7:11pm We get out of the Mule, and start to walk on the dirt track. Suddenly Suzan stoops and fingers a plant that is growing right smack in one of the tracks. She says, "Isn't this..." and we say together, "Jack in the Pulpit!!" I'm excited, she's excited, we're all excited! Jack in the Pulpit is bizarre looking and a native plant that has become very rare. Okay, let's face it all true natives that bloom in deciduous woods are pretty rare. We're extirpating them all over the country like crazy.

7:18pm Wow, look at this one. Suzan and I stare at it. We know it's something but neither of us can remember what. (I don't have my guides here does anyone know?)
7:20pm And then something else or is it? Look carefully at the bottom. It's emerging from a sheath, yes indeed, one more Jack in the Pulpit and we keep heading up the road, hungrily scanning the forest floor near and in the road. These forbes congregate where the invasive Asiatic Honeysuckle and Rosa Flora aren't.

7:21pm And here's another Jack in the Pulpit. This is all rather amazing as seeing this many just doesn't happen.

7:25pm And more of the mystery yellow number, this one surrounded by Mayapples.

7:30pm And yet ANOTHER young Jack in the Pulpit. This one is more mature and is developing it's dark stripes. It was a bang up productive year for the parental plant or plants last year. Suzan decides she's going to drag out her wire tomato plant "cages" in order to protect the young Jacks from getting squashed by snowmobiles. (By the way, a strange idiosyncrasy of this species, if disturbed they will sometimes shift sexes, as in from female to male.)

7:32pm Quite beautiful, but does anyone know what it is? This portion is the tip of a branch of a small tree?

7:35pm But our Red-tail isn't perched by the road tonight. And on the way out of the woods there's a dandy example of Shelf Fungus growing off the trunk of a tree. We head back towards the nest, still hoping.

7:58pm It's nearly dark, with drizzle, we're running out of time and the nest still looks empty. Though from the tiercel's behavior I know the hen has to be in there. And come to think of it where is he?

My cousin Carol, poor dear, has been subjected to more than her share of near whiplash experiences due to my hitting the brakes every time I suddenly saw a Red-tail cruising over or sitting on a power line. But as it turns out, it's stood her in good stead as she's the one who spotted the resident hawk standing on the broken tip of a tree, looking rather like he's ready to come and get us.

The Red-tail looks towards the Mule. One close look with magnification by Suzan Wade, and yet another hawk watcher is made on the spot. Plus the tiercel is given a name, Kristopher Red-tail. In honor of Krista's visit from Ontario and her namesake grandfather who had wise enough children and grandchildren who protect the woods and the marsh and the other special places on the farm for posterity.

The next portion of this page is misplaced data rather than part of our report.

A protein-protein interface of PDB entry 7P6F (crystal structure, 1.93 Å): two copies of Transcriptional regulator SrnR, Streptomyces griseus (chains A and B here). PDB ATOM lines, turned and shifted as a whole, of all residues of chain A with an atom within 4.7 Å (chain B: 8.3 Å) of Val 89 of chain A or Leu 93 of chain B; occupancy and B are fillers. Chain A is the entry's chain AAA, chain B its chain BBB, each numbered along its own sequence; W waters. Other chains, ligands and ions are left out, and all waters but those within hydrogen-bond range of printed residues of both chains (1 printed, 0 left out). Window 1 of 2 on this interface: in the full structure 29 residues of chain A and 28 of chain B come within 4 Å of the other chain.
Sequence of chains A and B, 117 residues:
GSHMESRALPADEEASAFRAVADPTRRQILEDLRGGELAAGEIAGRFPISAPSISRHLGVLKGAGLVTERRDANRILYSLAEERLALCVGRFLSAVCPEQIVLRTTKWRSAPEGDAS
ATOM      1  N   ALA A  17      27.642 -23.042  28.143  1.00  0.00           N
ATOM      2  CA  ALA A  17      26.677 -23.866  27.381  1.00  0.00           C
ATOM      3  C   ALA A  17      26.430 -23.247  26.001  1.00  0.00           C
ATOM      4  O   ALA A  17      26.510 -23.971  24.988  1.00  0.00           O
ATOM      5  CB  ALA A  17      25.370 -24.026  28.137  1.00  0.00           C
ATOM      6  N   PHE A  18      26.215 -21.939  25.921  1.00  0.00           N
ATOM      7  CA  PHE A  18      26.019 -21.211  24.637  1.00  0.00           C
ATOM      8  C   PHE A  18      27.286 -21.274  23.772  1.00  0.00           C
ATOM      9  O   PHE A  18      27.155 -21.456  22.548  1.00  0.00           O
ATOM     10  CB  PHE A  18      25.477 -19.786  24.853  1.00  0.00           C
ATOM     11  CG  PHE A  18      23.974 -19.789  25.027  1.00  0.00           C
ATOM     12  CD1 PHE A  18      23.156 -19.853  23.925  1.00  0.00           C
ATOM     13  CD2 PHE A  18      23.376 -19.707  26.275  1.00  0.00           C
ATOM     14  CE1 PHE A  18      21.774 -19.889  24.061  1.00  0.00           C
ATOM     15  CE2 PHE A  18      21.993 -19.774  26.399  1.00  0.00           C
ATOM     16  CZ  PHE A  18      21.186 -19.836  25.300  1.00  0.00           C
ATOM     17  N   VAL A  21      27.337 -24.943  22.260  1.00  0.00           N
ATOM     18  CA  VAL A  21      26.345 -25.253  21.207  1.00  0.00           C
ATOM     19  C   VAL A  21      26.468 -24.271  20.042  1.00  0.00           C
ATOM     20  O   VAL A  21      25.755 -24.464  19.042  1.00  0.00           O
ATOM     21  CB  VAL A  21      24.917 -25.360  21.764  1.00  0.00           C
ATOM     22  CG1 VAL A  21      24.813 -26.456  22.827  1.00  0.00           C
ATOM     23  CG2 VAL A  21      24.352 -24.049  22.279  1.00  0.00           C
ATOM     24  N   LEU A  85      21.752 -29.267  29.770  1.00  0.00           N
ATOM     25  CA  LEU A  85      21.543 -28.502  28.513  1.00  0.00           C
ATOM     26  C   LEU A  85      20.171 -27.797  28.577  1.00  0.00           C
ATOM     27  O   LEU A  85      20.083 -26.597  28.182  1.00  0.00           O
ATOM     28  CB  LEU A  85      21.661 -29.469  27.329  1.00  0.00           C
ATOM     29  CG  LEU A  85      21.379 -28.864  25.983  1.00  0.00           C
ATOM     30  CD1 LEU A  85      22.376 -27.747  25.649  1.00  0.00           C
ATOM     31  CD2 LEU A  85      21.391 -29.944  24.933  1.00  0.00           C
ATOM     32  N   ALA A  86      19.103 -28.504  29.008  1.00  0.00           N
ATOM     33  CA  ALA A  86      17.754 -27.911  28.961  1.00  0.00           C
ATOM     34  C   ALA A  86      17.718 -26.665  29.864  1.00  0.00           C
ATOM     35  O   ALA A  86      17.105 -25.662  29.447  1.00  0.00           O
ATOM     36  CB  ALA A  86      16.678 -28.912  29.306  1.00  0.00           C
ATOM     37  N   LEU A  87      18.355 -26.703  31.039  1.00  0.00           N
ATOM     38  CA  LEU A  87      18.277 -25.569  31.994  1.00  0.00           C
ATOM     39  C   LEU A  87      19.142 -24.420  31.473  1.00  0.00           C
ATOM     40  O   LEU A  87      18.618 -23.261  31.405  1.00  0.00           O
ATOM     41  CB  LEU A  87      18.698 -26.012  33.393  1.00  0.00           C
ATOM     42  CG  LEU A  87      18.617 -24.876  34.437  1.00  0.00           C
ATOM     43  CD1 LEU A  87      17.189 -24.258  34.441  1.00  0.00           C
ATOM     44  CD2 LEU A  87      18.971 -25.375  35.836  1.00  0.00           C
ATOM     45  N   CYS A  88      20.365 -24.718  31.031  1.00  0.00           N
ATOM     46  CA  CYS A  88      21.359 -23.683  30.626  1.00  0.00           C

And to put the capper on the day, some of my favorite bird nests, the mud wattle structures made by swallows. These are nestled under the eaves of the shed.
P.S. Okay it was Saturday and therefore to the roar of lawnmowers I was reminded of something. I have to admit it. There is one grand thing about a newly mown lawn...the way it smells. Heavenly.

Donegal Browne
(For the most recent posts, click on Palemaleirregulars at the top of the page.)

More on the Desire for Mown Grass

Chip in the unmown grass...

Betty Jo, long time correspondent, emailed me with yet more reasons why lawns aren't the best choice--

I am a huge lawn hater! And today, while I am at home with a helper attending my weed filled, lawnless yard, a pallet of hybridized, poisoned "lawn" is being delivered to my client, to be laid by the crew!

I can add more reasons not to have a lawn! They require --or lawn lovers think they do--an immense amount of artificial fertilizer--poison--the weed killers for the broad leaf weeds. Then, their mowings fill up the trash cans--many people even encase it in plastic to lie forever in land fills. Here it goes to companies which make compost and people who buy the result buy poison to put on their tomato plants!And water! We live in an arid place, stealing water for our lawns from the Owens Valley, where we turned a once fertile region into a desert. A lawn takes more water than any other component of a garden.

The City of Beverly Hills has a long strip park which extends for 14 or so blocks. Along with some very interesting plants they have lawn which is totally filled with a tiny white flowering plant and lots of dandelions. They encourage it and the result is lovely. I had a client ask me to re-create the effect in his lawn, but it was hard to do!

I espoused "meadows" instead of lawns for a while, but they are difficult to maintain--I think a meadow is nature is a transition.

Betty Jo in Camarillo, CA